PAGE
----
At a ceremony to celebrate the passage of "Tobacco 21" in Ulster County, brothers Tajh and Kyleel Iniguez said it was hard to watch their uncle slowly ruin his health by smoking.

"By the time I was 14 or 15, he had developed stage four throat cancer," Tajh Iniguez said in an interview on the front lawn of Ellenville Regional Hospital Thursday morning.

The brothers wish their uncle never started smoking. They feel the same way about some of their peers.

The brothers decided to use their evolved perspective on this tobacco use to launch an education campaign aimed at students, and by speaking at public meetings in support of the "Tobacco 21" legislation. They stood right by Ulster County Executive Mike Hein as Hein signed into law the measure to raise the minimum age to purchase tobacco in the county to 21.

The law goes into effect on January 1, 2019. 

Ulster is the 11th county in the state to pass such legislation. New York City also has a "Tobacco 21" law.

After signing the legislation, Hein gushed about the Iniguez brothers, saying they have a special role in this campaign against tobacco use.

According to the American Cancer Society's Cancer Action Network, about 77 New Yorkers die each day from smoking (28,200 deaths each year), and 95 percent of adult smokers started smoking before age 21.

Tajh, 19, is not surprised to hear that. He said he often gets asked by his underage peers to buy them cigarettes, and it gives him chills everytime.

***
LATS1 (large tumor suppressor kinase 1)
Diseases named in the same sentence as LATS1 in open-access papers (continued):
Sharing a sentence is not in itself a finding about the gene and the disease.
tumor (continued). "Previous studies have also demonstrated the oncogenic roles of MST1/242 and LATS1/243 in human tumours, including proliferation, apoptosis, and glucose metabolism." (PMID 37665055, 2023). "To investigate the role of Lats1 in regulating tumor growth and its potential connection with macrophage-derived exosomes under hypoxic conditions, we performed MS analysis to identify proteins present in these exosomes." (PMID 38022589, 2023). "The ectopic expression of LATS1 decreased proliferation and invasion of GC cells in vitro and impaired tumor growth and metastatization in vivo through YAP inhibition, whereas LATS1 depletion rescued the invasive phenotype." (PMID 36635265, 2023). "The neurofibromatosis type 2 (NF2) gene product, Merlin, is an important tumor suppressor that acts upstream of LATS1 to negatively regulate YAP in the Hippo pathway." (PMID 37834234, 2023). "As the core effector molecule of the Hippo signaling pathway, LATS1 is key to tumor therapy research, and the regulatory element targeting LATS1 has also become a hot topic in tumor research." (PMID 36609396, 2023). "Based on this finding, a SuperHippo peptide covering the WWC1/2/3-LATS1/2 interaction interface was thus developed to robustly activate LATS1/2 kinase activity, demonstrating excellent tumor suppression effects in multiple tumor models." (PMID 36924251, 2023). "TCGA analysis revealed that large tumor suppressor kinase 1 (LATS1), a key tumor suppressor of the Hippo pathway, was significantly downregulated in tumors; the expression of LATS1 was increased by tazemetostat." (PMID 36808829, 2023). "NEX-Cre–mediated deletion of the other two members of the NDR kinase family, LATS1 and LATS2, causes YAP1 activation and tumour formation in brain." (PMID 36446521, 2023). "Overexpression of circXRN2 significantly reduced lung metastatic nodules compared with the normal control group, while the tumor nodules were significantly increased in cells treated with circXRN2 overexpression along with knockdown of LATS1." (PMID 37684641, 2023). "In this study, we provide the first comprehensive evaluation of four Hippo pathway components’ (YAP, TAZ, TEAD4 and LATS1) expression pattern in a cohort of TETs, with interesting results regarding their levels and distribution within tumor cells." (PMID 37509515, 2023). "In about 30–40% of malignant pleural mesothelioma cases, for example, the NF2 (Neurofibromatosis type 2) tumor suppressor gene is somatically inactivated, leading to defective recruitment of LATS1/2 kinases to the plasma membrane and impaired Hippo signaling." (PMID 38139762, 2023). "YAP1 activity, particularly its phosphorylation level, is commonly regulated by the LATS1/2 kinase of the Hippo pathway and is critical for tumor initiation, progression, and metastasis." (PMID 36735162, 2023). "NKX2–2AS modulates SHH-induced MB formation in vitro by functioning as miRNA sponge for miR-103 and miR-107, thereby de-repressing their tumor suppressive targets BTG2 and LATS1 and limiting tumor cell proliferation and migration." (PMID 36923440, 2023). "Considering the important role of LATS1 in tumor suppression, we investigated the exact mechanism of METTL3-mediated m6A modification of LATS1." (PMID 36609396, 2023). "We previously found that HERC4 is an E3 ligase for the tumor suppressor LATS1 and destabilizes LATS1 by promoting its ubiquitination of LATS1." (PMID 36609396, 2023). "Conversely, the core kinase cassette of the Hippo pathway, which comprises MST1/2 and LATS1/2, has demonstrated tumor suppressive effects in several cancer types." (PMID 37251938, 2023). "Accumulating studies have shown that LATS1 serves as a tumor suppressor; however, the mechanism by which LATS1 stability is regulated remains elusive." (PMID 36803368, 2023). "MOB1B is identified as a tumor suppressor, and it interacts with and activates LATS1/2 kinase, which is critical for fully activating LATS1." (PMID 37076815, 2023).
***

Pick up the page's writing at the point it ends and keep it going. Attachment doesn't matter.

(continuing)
He became slightly emotional when talking about how one of his friends approached him with that request.

"Eventually, I did tell him, 'No,' " Tajh said. "But the mere fact that he asked me -- it's hard."

Kyleel Iniguez said it is crucial that more teenagers speak loudly and publicly on this issue, because public information campaigns -- while effective -- are not as personal and influential as peers.

"We're just two ordinary teenagers from the 'ghetto' standing here with important people, making laws," Kyleel said, using air quotes when he said "ghetto."

After the signing and the celebration, a representative from the Cancer Action Network personally invited the brothers to become advocates for their action group, since "there's much more work to do" on this issue in the county and state.